Has the medical staff, or the front office, done Trent wrong? Did they give him bad advice regarding the tumor on his scalp? We don’t yet know, though second hand accounts do seem to suggest that Williams had a major health scare. That shouldn’t be minimized, and if there are issues with the medical staff, those should be addressed by the team. Regardless, it’s not clear what, if any moves, would satiate Trent. Should doctors be fired? Should Bruce be fired (yes)? Should they all be fired? Who knows. In any case, such a resolution on this appears unlikely to come before the season starts. If the rumors are true, Trent was so upset that at one point he “vowed” not to play for the team again and demanded a trade.
With salary re-negotiations off the table, a replacement LT (theoretically) in hand, and a highly coveted LT refusing to come into camp, the team has essentially three options: 1) Cut Trent Williams (will never happen); 2) Engage in a game of chicken with Trent. Allow him to continue to hold out (losing out on ~$688k/game) and watch his value circle the toilet bowl through the fall; 3) Trade him ASAP.
Option 1 is clearly a non-starter. A cut may satisfy Trent, but it would be a ridiculous move on the part of the team. I only mention it here because it is, theoretically, possible. If Trent is unhappy enough here that he doesn’t want to play for the team under his current terms AND is willing to lose out on millions of dollars, the team owes it to itself to move on. Not for Trent, but because every game lost is a depreciation of one of its most valuable assets.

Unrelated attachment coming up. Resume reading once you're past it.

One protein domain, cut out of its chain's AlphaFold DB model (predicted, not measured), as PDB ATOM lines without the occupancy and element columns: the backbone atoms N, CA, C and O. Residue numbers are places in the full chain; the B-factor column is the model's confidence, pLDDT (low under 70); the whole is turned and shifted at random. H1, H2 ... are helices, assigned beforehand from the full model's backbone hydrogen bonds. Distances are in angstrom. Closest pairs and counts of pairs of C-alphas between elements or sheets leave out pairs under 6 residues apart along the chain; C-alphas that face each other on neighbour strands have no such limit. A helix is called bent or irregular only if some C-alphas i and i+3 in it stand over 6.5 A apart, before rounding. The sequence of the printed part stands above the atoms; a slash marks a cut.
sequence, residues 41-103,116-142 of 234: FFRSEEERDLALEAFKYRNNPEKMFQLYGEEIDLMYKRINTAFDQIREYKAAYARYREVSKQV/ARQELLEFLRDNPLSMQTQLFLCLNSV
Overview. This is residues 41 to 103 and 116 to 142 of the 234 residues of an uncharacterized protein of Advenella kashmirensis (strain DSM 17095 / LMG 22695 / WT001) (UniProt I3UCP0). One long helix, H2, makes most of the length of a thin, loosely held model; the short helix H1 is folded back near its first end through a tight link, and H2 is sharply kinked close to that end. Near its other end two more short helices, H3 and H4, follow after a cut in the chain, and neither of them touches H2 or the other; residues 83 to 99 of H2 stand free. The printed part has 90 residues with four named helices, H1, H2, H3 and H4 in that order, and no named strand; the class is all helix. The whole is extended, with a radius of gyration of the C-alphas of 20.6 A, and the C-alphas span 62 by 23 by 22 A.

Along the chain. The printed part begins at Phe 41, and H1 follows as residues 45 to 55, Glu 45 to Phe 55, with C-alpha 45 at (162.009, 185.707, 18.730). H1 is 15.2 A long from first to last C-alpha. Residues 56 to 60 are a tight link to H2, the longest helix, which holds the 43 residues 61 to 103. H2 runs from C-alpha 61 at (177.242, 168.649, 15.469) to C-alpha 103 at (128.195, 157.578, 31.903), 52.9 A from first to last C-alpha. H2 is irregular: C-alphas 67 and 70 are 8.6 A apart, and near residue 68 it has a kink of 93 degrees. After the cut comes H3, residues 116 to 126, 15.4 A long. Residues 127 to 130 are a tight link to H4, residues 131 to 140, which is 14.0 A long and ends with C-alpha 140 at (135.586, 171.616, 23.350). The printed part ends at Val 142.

So what would a trade for Trent Williams look like? Thankfully, we have a pretty solid, recent comp. In early 2017, LT Duane Brown was unhappy with his contract with the Houston Texans and held out for the first seven games of the season. Brown came back for game 8, and the Texans promptly traded him and a 2018 5th rounder to Seattle for a 2018 third rounder and 2019 second rounder. In rough terms, it might be fair to say they traded about half a season of Brown for the value of two subsequent year third rounders.
Brown was a 4 time Pro Bowler (and one time All Pro), so he occupies a space in the left tackle pantheon not far from Trent. However, we would be looking at making Trent available for a full season. For a LT needy team looking to win now, like the Texans or Browns, he could conceivably bring a couple of second rounders, or perhaps even a first. Moving Trent this year would also save the Redskins about $9.3M in cap space.
Sometimes it takes catastrophic events to wake us from our slumber. In this particular case, the unthinkable has happened, and Trent Williams appears ready and willing to part ways with the Redskins. If we are able to sign a capable veteran to step in, assisted by a young tackle in training, we may be unlikely to match Trent’s production at the position, but we will, at the very least, replace it with a significant savings in salary cap ($9.3M in 2019 and $12.75M in 2020) and the draft pick(s) to, if necessary, take his long term replacement next year. It’s hard to say goodbye to one of the team’s few bright spots over the course of the past decade, but this shake up may ultimately be just what the team needed in order to move forward, unshackled by the nostaglia for a player on the declining side of his career.
What should we do with Trent Williams?
This poll is closed
Wait him out.